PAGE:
Hip-Hop started out In The Park - WXPN | Vinyl At Heart

My father told me “Chase community, not money. Money comes and goes, but community is forever.” That was one of many gems Christian Rodriguez, also known as Tame Artz, dropped like a clumsy thief during our nearly three-hour-long conversation. Tame is heading up the second annual hip hop in the park festival this August 12th at The Oval PHL, celebrating 50 years of hip hop. He also recently unveiled a massive mural along with mural arts honoring the four elements, DJing, Emceeing, Breaking, and Graffiti here in Philadelphia. We sat and talked about the community he’s chased and the culture that raised us both, and why celebrating 50 years of hip-hop matters.

Josh Leidy: So Tame, can you tell us how you started out? How does a kid from Philly go from tagging on walls to making giant murals and orchestrating festivals?

Tame Artz: I was born in Puerto Rico, and grew up immersed in that culture, Salsa, the percussion things like that. I was nine when we moved to Philly, and I remember being completely enamored with the graffiti. I saw all over the walls, and I realized I had seen the same things in PR, I just didn’t connect it until then. I even remember my first real connection to the culture: my dad did a lot of odd jobs when we first came and he would occasionally take me with him, and one time when he was hanging Sheetrock, his partner was always writing something on the back. I later asked my dad what his partner, who later would become my mentor, what was he writing, and my dad said he didn’t know, he always writing stuff. It’s funny to me to think all these homes in North Philly have tags on there walls, hahaha.

JL: So, your fathers’ work partner became your mentor?

TA: Yes. Delta: if you know Philly graffiti history, you know Delta. He was integral in teaching me the steps and stages of graffiti. I already knew hip-hop music from hearing it in Puerto Rico, but he was my first real exposure to the art side. My family fostered that idea of learning from people in the community and giving back ever since we were little. That’s why I do the mentoring I do, because it will build a more robust and better community for us all.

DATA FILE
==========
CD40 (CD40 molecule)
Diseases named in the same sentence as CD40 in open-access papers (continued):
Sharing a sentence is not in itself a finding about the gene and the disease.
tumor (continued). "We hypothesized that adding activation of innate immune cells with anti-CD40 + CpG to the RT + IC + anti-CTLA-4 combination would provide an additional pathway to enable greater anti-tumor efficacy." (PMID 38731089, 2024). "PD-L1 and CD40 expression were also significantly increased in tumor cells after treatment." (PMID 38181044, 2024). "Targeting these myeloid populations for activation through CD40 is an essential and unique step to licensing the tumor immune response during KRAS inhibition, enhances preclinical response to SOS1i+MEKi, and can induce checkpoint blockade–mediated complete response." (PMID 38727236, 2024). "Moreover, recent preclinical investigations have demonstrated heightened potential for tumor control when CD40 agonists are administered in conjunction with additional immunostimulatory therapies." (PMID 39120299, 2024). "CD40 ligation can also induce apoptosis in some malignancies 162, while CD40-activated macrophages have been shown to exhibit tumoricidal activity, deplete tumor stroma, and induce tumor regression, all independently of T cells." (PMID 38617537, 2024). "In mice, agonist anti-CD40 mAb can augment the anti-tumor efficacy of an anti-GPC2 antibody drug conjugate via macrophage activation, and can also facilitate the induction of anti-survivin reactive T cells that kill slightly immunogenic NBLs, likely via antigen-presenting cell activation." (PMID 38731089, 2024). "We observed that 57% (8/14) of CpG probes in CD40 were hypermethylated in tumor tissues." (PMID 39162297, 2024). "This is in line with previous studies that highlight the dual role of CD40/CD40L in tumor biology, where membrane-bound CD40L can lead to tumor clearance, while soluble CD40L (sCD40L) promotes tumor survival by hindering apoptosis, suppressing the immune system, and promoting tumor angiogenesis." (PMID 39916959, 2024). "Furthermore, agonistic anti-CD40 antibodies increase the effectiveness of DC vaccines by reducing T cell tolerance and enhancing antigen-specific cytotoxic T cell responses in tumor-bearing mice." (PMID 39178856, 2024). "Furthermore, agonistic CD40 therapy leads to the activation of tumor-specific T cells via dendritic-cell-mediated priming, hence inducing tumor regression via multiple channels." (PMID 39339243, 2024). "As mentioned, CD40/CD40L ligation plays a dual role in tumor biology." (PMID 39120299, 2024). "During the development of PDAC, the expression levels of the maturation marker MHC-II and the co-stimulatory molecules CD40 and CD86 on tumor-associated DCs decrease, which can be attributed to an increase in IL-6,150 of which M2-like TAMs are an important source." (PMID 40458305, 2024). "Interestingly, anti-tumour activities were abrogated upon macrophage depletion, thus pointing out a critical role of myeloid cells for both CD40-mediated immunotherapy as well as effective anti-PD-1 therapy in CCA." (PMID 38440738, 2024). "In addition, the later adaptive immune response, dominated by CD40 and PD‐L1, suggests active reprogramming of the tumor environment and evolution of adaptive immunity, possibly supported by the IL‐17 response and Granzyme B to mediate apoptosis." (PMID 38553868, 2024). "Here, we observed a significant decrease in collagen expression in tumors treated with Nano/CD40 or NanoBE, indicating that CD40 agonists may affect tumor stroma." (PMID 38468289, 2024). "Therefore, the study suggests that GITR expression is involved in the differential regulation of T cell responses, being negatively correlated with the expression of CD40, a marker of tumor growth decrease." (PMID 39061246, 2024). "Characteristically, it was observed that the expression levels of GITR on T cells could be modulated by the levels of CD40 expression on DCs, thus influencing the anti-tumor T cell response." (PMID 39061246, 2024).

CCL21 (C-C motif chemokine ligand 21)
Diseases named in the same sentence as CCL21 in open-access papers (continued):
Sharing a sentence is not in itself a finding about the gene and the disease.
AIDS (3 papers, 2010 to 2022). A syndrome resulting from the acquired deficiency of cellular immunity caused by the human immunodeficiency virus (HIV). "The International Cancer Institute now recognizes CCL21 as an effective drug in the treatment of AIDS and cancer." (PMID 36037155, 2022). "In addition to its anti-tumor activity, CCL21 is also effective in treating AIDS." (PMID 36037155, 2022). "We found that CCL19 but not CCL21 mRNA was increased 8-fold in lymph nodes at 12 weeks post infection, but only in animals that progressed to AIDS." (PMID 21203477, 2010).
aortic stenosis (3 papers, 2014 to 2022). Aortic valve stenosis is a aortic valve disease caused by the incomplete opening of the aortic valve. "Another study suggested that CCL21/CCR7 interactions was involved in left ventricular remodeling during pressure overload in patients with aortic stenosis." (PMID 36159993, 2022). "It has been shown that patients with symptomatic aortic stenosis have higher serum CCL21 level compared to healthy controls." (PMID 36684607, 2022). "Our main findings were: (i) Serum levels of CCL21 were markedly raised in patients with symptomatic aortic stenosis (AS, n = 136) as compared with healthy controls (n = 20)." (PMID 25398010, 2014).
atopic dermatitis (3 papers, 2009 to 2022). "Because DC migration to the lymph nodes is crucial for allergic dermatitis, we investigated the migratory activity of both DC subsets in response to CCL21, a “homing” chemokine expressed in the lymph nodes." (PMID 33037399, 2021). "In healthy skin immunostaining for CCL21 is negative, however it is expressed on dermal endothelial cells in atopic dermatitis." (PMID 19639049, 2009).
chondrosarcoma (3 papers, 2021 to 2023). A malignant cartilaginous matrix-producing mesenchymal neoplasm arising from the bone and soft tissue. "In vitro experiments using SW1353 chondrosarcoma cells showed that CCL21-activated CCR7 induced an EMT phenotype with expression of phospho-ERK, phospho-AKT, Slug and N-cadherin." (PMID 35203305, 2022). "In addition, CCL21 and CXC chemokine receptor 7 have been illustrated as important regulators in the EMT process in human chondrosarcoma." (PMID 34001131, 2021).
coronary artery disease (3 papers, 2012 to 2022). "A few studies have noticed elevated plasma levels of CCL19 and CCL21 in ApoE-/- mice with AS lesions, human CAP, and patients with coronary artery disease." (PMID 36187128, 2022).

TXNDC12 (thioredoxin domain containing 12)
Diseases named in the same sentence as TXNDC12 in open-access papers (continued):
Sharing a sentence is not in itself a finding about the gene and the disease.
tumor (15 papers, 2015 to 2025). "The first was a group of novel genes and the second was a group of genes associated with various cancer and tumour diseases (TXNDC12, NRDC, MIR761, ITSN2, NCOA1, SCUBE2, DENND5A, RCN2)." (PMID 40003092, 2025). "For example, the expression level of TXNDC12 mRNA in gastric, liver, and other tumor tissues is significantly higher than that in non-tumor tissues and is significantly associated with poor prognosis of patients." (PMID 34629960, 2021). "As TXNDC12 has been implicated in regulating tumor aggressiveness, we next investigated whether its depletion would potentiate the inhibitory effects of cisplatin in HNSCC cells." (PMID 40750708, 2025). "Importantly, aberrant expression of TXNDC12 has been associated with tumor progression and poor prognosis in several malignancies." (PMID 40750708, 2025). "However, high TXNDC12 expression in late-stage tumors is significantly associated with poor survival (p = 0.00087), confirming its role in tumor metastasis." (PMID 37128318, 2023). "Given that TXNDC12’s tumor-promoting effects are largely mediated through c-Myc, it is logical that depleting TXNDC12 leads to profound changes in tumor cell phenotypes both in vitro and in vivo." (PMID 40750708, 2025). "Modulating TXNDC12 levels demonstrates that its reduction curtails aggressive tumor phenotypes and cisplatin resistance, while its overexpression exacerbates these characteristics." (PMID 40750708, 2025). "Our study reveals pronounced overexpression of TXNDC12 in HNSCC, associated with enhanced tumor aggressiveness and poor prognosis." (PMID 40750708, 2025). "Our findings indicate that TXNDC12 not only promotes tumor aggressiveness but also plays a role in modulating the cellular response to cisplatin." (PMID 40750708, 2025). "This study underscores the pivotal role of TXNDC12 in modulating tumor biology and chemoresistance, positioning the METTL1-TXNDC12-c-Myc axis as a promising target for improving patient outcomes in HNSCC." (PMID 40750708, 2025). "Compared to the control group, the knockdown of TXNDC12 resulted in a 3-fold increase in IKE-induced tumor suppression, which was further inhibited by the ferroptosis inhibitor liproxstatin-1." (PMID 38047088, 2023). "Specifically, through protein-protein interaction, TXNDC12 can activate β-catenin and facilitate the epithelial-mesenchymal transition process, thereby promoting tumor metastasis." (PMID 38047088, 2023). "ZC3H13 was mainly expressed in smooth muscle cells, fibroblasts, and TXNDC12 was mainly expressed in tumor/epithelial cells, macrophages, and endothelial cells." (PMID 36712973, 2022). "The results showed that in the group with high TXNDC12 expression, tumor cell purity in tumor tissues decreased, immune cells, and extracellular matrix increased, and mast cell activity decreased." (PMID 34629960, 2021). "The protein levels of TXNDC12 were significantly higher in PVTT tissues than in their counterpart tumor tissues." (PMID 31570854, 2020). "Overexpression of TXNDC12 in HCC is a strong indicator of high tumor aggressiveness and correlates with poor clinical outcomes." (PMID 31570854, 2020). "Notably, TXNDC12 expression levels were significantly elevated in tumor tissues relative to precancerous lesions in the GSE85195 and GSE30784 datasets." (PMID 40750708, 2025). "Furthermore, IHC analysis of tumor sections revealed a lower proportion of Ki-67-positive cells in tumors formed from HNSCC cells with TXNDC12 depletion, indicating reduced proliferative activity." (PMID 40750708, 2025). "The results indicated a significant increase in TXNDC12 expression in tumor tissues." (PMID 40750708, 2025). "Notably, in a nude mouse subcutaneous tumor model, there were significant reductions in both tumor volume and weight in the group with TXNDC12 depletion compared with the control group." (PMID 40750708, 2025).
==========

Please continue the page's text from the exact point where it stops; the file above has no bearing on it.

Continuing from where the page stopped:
JL: How did you get started writing graffiti?

TA: I’d get little tags up all over on the bus or the train and I’d do some more significant pieces where I lived. But art was always inside of me. My mother, may god rest her soul, was an artist so it was in me. As I grew I thought, how can this talent help my community? I have a gift and I knew I wanted to do something bigger.

JL: How do you find being a full-time creative person?

TA: It’s hard at times, just with the amount of time you put in. There are a lot of unpaid hours as an artist. There really isn’t downtime, but it’s fulfilling in a way no other job is, for me at least. What I’ve realized is managing my time better and enjoying what this life affords.

JL: Yes, working on your own you take so much more work on and because you’re in constant hustle mode you can burn out.

TA: Yeah, definitely. I really think mental health is something we don’t about enough, especially men, and I used to put so much pressure on myself when I was younger that I had to be always working. Even now working across continents with Red Bull and Snipes, I’m on calls at all hours. But I know when I need time, I take it. If I have to come back to 20 unanswered emails that’s what I’ll do.  Also understanding that at times I need to delegate responsibilities. That goes back to building that community and knowing you can rely on people to get things done. If I’m at an event to support my friends, I’m also there to help. That’s important in our community. I teach this in my workshops, there’s power in working together, in solidarity.

JL: You are putting on a festival that will be the second annual Hip-Hop in the Park at the Oval on the Benjamin Franklin Parkway. What for you is the importance of celebrating hip-hop’s 50th anniversary?